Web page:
Caleb Unger’s 4 1/2 year old he shot in rain storm in 2014
So comment below, and I would like to get your thoughts on these and which you like to hunt and the ones you don’t! Good luck and keep hunting!

Keep scouting and good hunting!

Please subscribe or comment below. Also like our page on Facebook and follow us onTwitter and Instagram

Three Things To Prepare For Next Deer Season

By Nathan Unger

If you have already discounted the remainder of your hunting season, or if you are part of the group that was fortunate enough to tag out then you can begin to implement these practical tactics. This will help make you even more prepared and successful next season.

As hunters, a lot of times after we meet our personal quota of deer for the year and put meat in the freezer we tend to call it quits for the most part and enjoy the remainder of the winter season. My encouragement to you -keep hunting!

One of the most valuable things you can do for the next season is scout how the deer are behaving now in order to be one step ahead of them next year. Hear are a few things you can begin to focus on:

1.) Find the bedding areas

This will help tremendously for stand placements in the fall when you are trying to key in on that big buck. Likewise, if you find where does are bedding this will be where you need to set up during the rut to find those bucks that are cruising through looking for the hot does. If you find these beds you will also be able to find these bucks in the late season when they become a lot less active and merely move to eat and then head back to bed. This is pertinent because after the rut a lot of big bucks become invisible and revert to being nocturnal.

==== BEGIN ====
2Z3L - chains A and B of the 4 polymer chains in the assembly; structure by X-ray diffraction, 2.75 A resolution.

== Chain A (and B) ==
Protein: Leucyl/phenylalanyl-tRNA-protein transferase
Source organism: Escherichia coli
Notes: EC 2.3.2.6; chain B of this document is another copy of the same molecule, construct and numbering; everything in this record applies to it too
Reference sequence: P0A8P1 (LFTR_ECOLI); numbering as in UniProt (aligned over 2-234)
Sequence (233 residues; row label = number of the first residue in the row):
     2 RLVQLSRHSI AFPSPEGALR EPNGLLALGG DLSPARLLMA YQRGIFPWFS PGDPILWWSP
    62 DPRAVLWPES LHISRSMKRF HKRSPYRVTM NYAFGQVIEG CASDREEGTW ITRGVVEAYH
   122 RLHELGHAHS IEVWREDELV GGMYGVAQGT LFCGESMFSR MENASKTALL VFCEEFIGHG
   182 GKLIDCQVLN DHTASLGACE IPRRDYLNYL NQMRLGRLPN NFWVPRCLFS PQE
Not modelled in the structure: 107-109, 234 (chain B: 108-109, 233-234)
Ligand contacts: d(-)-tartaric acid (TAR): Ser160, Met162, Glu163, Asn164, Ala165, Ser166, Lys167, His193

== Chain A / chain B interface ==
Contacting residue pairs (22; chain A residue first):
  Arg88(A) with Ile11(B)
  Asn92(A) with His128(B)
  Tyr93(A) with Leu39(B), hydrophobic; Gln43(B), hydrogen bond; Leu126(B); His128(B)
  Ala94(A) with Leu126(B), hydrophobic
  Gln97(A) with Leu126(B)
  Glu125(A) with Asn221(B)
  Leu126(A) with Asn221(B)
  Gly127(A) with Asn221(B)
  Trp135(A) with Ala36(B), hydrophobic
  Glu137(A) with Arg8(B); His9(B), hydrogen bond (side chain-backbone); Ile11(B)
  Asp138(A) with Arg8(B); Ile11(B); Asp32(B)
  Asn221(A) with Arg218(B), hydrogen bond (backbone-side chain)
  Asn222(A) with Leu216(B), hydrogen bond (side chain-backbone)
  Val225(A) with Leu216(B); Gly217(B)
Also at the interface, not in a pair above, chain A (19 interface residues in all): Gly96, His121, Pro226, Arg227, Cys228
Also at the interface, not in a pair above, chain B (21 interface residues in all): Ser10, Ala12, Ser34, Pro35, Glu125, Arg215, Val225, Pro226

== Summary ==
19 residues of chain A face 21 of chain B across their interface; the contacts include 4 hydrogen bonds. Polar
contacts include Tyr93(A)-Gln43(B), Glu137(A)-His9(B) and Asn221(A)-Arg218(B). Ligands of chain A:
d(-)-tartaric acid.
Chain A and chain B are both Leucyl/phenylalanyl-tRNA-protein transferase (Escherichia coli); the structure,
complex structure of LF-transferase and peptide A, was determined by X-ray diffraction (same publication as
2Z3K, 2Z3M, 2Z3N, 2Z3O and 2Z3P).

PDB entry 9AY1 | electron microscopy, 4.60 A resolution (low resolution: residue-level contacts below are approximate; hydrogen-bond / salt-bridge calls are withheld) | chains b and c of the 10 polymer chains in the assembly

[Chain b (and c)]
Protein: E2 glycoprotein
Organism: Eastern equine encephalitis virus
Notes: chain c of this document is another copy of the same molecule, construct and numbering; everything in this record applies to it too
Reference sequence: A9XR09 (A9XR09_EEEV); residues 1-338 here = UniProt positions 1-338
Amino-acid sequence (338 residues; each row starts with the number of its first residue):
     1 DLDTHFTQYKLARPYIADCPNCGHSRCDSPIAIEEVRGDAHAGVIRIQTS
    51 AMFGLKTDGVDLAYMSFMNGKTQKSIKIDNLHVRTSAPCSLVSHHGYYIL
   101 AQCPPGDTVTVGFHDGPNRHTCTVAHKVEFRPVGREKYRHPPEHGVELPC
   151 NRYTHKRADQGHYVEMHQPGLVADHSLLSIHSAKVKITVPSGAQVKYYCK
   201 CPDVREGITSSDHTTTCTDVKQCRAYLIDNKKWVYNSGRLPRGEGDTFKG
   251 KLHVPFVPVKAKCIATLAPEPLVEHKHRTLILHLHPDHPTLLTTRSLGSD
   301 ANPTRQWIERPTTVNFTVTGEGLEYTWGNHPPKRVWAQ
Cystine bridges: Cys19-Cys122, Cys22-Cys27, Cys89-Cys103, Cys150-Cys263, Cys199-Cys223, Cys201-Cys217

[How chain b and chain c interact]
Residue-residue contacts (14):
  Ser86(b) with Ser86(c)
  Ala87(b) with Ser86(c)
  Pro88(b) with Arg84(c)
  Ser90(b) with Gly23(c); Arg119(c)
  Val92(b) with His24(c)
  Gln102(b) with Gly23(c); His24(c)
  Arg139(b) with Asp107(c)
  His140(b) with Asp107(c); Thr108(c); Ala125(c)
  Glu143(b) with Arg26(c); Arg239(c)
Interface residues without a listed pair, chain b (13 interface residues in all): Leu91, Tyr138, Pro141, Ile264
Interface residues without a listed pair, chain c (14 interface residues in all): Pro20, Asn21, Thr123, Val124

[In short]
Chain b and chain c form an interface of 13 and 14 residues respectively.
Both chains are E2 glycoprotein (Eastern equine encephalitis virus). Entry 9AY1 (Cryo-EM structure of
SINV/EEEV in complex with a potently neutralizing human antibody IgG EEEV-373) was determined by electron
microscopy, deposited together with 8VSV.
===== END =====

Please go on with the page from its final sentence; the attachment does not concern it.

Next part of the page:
2.) Find the relevant food sources

If you are scouting right now for where deer are cruising to eat, this may not be as helpful in the fall months next year. During the winter months deer are eating higher calorie foods such as corn in order to stay warm whereas in the falls months they might be targeting clover fields and such. If you can pick out these foods specific to your hunting property and specific to the weather you will increase your chances of targeting that big buck you have been after.

3.) Find the travel routes